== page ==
It is called male Vasecomy !
If you are involved in a heterosexual relationship you will be discussing birth control methods sooner or later.
If you happen to live in Sweden you will be led to believe that the options are multiple, safe and easy to come by. But when you examine the choices a little closer you’ll soon realise that they’re all aimed at women, and that there are in fact only two different kinds of contraceptives available. The Pill and the copper IUD. The vaginal ring, the monthly injectables, the hormonal IUDs are in fact the same thing as the Pill or the mini pill, synthetic oestrogen and/or synthetic progestogen added to your body in different doses. So if you don’t like hormones you’re left with the copper IUD stuck up your pussy. Not a tantalising option if you have a history of vaginal infections and/or cystitis.
After the birth of our fourth child my husband and I decided to explore the other options, the ones no health worker will suggest. We noticed that the real revolution is actually out there already, and it’s called male sterilization or vasectomy. It is safe, fast and has no side effects at all. For the man himself that is, the health personal administrating this procedure on the other hand seemed to suffer quite a lot just at the thought that a man would freeze his possibility to reproduce.
When I called to make the first appointment with a psychologist I got a lecture about not forcing my husband to do something against his will. I tried repeatedly to tell her that he was unable to make the call himself because of his work and that I was certainly not forcing him. Eventually she could give him an appointment a month later. After her evaluation he could go on and see a surgeon, twice, to make sure he knew what he was doing. Then he was put on the waiting list to have the procedure done, could he take a cancellation on short notice ? Yes, he could. Three months later we were still waiting. He called and two days later there was a cancellation. A 20 minutes all-in-all outpatient procedure and he was done. Yes, it hurt a bit, but not worse then your average period cramps I’m sure. His sexuality is not affected, and it is in fact reversible should he change his mind and want to have another child later on.
Compare this with the side effects caused by bir th control methods aimed at women, I’m thinking first and foremost about the physical effects listed below, but also about being solely responsible for contraception and the pressure on women in general to please others, especially men they’re involved with. And then we wonder why so many women in heterosexual relationships have difficulty in reaching orgasm ?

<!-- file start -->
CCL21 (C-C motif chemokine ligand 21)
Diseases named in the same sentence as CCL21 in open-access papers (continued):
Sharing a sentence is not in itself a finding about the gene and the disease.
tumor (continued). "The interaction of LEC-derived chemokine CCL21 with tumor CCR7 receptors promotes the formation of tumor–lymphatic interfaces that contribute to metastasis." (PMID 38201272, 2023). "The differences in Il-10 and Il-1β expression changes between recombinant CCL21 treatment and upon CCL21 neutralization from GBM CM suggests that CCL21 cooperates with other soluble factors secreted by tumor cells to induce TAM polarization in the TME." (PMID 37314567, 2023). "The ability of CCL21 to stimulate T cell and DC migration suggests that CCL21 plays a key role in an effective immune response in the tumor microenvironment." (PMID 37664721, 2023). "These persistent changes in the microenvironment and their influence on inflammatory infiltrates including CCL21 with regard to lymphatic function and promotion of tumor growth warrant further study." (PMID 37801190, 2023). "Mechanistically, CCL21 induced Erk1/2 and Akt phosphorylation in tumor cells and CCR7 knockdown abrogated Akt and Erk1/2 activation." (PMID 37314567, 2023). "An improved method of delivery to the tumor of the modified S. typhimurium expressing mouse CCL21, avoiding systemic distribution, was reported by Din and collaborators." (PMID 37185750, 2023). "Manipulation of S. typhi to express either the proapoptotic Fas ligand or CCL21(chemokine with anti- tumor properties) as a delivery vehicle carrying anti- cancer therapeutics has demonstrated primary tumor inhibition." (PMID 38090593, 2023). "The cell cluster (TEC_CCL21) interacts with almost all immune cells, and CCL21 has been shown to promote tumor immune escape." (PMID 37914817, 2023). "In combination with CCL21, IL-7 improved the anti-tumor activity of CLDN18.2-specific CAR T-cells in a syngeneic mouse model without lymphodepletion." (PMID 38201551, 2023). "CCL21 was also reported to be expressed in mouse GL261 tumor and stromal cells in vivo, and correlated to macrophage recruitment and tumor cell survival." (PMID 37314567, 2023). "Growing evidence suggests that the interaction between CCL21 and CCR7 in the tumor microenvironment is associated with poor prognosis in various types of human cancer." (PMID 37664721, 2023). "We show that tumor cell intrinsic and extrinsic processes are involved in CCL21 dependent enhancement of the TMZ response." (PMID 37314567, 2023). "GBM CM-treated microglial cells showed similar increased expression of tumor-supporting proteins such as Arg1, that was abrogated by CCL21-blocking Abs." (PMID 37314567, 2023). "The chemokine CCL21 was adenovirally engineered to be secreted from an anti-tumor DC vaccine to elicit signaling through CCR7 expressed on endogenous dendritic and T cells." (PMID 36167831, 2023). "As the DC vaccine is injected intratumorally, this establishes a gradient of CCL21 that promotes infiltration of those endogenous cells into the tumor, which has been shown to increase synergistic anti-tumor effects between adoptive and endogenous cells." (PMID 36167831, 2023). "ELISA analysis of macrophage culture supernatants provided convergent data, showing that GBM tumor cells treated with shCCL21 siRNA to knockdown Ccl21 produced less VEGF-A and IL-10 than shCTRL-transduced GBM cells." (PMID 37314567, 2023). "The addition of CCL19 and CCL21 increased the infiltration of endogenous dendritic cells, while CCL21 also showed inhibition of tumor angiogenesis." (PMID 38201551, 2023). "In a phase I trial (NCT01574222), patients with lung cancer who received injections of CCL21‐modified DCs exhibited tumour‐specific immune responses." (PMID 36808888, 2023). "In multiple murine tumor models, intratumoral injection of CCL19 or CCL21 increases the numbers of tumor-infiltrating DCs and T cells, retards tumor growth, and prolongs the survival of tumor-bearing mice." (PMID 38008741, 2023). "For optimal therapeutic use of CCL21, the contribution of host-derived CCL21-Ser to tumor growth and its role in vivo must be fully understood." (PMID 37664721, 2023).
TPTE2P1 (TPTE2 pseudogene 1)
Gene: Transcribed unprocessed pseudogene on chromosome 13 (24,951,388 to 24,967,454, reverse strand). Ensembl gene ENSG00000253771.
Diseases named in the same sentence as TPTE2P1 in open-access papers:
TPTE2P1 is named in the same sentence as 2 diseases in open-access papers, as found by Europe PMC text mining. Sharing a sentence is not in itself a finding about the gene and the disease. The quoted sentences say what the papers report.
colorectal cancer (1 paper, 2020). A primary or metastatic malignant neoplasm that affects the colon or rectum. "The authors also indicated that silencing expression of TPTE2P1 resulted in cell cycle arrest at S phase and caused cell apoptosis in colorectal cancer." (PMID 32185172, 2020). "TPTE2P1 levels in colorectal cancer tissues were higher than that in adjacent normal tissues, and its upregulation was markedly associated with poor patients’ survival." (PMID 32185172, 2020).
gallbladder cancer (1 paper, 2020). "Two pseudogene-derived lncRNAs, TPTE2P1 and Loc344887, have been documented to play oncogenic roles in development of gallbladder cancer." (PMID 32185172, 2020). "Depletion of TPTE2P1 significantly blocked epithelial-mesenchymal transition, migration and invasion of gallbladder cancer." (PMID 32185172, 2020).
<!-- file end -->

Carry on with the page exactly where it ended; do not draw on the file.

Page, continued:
Common side effects from hormonal birth control methods according to the manufacturer/health workers are increased appetite, weight gain, acne, fatigue, clot of blood, high blood pressure, bleeding, nauseous, breast cancer, headache, change in intensity of sexual desire and response, vaginitis, vaginal discharge, urinary tract infection, breast tender ness, skin problems, gum inf lammation, mood changes, aggravating asthma and an increase in your incidence of contracting viral illnesses. Why not promote female sterilization as well you may ask ? Well, it’s invasive surgery that usually requires general anaesthesia, which always has risks. Other possible side effects include abnormal bleeding, bladder infections and post-tubal sterilization syndrome. The post-tubal sterilization syndrome includes irregular and painful periods, mid-cycle bleeding, or no periods. Reversal surgery is seldom effective and always difficult. Women who do have successful reversal surgery and become pregnant have a higher chance of ectopic pregnancy. So basically it’s easier, safer, faster and cheaper for men.
But unless you and your partner are ready to do some serious research you’ll never find this option. In Sweden the Pill and its hormonal friends (the IUD, the vaginal ring, the injectables) are considered the only answer you need by health workers and officials alike. When the Pill sales go down, health officials worry that abortion rates may go up. Why can’t women simply take their pills is the question asked ? You could easily believe that reproduction was an all-female activity, because men aren’t even mentioned. For some reason, Swedish health authorities promote only bir th control methods with hormones aimed at women. Suggesting that men take responsibility for contraception is not even a joke, it’s unheard of. It’s 2008, can we please have a review of the contraceptive advice given by health professionals – in order to introduce a crystal clear gender perspective and also promote men’s responsibilities and concrete possibilities into birth control ?